cover image Selfless: The Social Creation of “You”

Selfless: The Social Creation of “You”

Brian Lowery. Harper, $24.99 (272p) ISBN 978-0-062-91300-5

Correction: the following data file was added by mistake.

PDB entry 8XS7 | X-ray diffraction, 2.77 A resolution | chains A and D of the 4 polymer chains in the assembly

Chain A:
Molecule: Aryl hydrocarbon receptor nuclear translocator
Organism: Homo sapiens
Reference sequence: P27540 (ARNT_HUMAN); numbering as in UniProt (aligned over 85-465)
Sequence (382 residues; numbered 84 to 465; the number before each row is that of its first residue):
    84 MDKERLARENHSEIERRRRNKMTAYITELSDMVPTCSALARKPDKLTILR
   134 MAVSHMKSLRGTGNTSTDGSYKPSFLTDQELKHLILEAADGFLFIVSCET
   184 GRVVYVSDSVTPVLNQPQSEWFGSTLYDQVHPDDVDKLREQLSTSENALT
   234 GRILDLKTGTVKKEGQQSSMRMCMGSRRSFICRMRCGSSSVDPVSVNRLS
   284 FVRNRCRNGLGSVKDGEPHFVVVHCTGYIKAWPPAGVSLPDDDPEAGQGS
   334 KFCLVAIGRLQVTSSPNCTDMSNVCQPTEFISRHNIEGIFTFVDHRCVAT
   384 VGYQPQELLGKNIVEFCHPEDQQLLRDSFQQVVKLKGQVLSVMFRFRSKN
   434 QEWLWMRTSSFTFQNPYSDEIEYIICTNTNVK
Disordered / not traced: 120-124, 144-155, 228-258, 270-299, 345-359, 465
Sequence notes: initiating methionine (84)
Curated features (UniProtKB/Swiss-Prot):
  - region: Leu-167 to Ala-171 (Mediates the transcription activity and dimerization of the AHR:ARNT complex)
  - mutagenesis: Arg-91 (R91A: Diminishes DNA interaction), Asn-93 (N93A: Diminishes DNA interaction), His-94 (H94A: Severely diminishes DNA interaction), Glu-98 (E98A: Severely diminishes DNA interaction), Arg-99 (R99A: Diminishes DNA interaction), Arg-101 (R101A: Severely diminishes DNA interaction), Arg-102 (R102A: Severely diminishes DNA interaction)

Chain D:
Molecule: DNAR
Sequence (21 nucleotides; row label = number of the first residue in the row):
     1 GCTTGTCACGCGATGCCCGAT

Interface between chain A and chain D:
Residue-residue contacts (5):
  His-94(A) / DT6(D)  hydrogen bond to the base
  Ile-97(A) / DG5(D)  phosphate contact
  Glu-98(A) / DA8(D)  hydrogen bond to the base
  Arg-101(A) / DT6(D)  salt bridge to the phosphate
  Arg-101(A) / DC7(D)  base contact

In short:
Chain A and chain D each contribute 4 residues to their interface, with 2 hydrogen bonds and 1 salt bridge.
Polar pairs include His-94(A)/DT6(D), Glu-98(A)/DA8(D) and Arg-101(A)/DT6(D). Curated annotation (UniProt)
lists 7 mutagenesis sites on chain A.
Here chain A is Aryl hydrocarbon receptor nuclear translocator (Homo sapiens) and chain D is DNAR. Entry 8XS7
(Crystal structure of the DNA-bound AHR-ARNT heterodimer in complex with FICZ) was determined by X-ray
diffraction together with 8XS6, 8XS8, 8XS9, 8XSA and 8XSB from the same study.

Stanford social psychologist Lowery dissects the foundations of the self in his incisive debut. Lowery defines the self as “a construction of relationships and interactions” that’s shaped by the human need to “exist in a coherent way” and is “in search of the feeling of freedom.” Unpacking this conception in individual, collective, and cultural contexts, Lowery touches on the misconceptions of the individual (mentioning the “absurdity... of life as a finite, isolated individual”), the importance of the collective (“You can’t have a social identity without a social group.... Who these people are... becomes part of you”), and the far-reaching effects of the cultural (“We understand our selves based on the rules provided by our culture”). Lowery discusses how humans are trained to exhibit customs of particular social groups, including the way they walk, speak, and occupy public spaces. Complications arise when mismatches occur between one’s sense of self and one’s publicly perceived identity: “When an... identity that is crucial to our sense of self is not validated,” he writes, one’s dignity—and sometimes safety—can be on the line, such as when transgender women fight for access to women’s bathrooms and immigrants protest for recognition in their adopted countries. It’s an accessible introduction to modern theories of the self for all fans of pop psych. (Mar.)